Gene cAIC   Δ cAIC Breakpoint location   LHSp-value RHSp-value Significance
    HSP70h 4330.24 3.76926 99 0.16140 0.00660 N.S.
    375 0.00060 0.05400 *
          585 0.01080 0.00060 **

    Figure 6. GARD plot displaying potential recombination breakpoints within HSP70h partial gene of OLYaV.
    Figure 6.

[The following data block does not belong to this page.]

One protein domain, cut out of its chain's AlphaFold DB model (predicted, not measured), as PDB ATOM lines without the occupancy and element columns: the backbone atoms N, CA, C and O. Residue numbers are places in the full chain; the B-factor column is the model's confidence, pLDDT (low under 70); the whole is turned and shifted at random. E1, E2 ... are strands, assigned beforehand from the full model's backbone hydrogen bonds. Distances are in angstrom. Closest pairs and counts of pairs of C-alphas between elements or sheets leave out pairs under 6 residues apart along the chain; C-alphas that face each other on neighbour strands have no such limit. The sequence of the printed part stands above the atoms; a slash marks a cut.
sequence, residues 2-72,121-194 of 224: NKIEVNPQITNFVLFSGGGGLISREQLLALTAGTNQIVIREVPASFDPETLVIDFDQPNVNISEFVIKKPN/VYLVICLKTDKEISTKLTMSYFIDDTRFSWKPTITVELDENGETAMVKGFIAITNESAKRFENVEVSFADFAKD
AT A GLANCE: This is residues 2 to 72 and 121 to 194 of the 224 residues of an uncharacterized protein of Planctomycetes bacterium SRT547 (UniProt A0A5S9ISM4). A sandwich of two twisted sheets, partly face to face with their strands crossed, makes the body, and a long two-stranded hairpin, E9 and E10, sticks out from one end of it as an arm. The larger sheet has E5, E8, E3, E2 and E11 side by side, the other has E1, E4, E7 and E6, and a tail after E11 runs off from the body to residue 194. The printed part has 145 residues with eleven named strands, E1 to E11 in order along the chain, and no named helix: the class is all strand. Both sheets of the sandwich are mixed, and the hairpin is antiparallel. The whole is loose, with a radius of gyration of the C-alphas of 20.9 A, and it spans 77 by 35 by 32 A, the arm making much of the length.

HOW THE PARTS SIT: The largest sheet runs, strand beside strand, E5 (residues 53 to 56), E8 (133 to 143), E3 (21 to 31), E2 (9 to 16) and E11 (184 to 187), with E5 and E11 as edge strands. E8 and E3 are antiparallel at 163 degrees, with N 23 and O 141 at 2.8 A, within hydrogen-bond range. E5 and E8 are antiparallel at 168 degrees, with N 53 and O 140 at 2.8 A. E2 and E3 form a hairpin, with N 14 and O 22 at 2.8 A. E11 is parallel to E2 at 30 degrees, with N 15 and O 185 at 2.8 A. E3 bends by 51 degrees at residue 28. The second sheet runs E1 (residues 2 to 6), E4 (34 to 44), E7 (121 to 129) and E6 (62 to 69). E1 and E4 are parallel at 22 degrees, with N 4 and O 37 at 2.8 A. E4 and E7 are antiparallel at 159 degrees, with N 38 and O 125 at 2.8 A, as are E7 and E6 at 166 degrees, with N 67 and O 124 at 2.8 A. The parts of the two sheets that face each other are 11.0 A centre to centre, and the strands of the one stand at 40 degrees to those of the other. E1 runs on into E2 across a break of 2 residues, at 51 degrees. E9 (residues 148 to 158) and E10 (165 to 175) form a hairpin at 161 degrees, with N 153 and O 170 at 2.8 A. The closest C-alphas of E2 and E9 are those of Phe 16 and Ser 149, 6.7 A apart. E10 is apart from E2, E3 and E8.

To examine whether the number of segregating sites in the sequences departs from the neutral expectation, the software DnaSP version 5.10.01 was used. It allowed the calculation of Tajima’s D as well as Fu and Li’s D and F statistical tests to assess the neutrality and influence of demographic forces on the population which were as the following: Tajima’s D = -0.23234 (not significant at p > 0.1), Fu and Li’s D = -0.08937 and Fu and Li’s F = -0.14339 (not significant at p > 0.1) (Table 4). The calculation was based on the total number of mutations. The significantly negative values of Tajima’s D, and Fu and Li’s D and F statistical tests for HSP70h partial sequences discounted the neutral hypothesis suggesting the occurrence of purifying selection and demographic expansion of OLYaV population. Furthermore, the selection profiles of HSP70h partial sequences were determined by submitting the sequence alignments to SNAP program where averages of all pairwise comparisons led to the conclusion that a purifying selection (dN<dS) occurred. In fact the terms dN and dS were as following: dN = 0.0238; dS = 0.3978, dN/dS = 0.0598 (Table 4). Afterwards, in the HyPhy package, available at the datamonkey server which implements various models of evolution, investigations site-by-site of the signature of selective pressure based on dN/dS ratio by applying the SLAC, FEL, IFEL, REL and FUBAR methods which incorporate non-synonymous as well as synonymous rate variation among codon sites explicitly, were conducted. While SLAC (0.1 significance level) (Table 5a) and FUBAR (posterior ptobability p ≥ 0.9) (Table 5b) detected only negatively selected sites, i.e. 23, and 90 codons, respectively, IFEL (0.1 significance level) (Table 5c), FEL (0.1 significance level) (Table 5d), and REL (p=0.02) (Table 5e) detected at the same time sites under positive selection, i.e. 1, 1, and 4 adaptively selected sites, respectively, and sites under purifying selection, i.e., 31, 72, and 1 negatively selected sites, respectively. Since the majority of the codons were under purifying selection, MEME model found three signatures of episodic diversifying selection (at the 0.1 significance level) (Table 5f). Use of the PARRIS method resulted in detection of negative selection at p < 0.1 (Table 5g) in aligned sequences of HSP70h-partial gene as given by inferred distribution rates for the null (M1) and alternative models (M2) mentioned in Table 5g. It is noteworthy that codon 82 was found to be under positive selection by both methods MEME and IFEL. Whereas, codon 220 was detected as adaptively selected site by three methods: FEL, REL, and MEME (Table 5d,Table 5e and Table 5f). To gain further insight into the lineage specific nature of the selective pressures acting on each branch of the phylogenetic tree, analyses using a genetic algorithm, namely GA-Branch, were performed. GA-Branch selected three classes with the support of 2512 models at 95% confidence set and a cAIC having the value 4046.03 (∆cAIC = 0.418914). A total of 19 branches were enumerated (Figure 7) and segregated into three parts. Whereas the first class was constituted by 10 branches, the second class was formed by four branches, and the third class comprised five branches whose dN/dS ratios were 0.0725866, 0, and 0.240833, respectively. Thus, all 19 branches were under negative selection. In corroborating the results found above, PRIME, an additional algorithm recently incorporated in HyPhy package was used in searching for which physico-chemical property of amino acids able to drive substitution according to two models: Conant-Stadler and Atchley. Based on Atchley model, it was demonstrated that two detected codons, i.e. 4, and 82, had each of them one conserved property and one changing property. While codon 4 had a changing property [the volume (α3)] with the value -3.154 (property importance) at p = 0.032, and a conserved property (charge/iso-electric point (α5) with the value 7.343 at p = 0.040, codon 82 had also on the one hand a changing property [polarity index (α1)] with the value -3.808 (property importance) at p = 0.028, and on the other hand a conserved property (refractivity/heat capacity (α4) with the value 4.363 (property importance) at p = 0.030. In other words, these two codons were both under purifying selection as well as adaptive selection. Consequently, exchangeabilities in HSP70h-partial gene seemed to be influenced by physico-chemical properties of amino acids, but only four types out of 10 properties were able to contribute to the evolution of the sequences. It is worth noting that no results were obtained with Conant-Stadler model.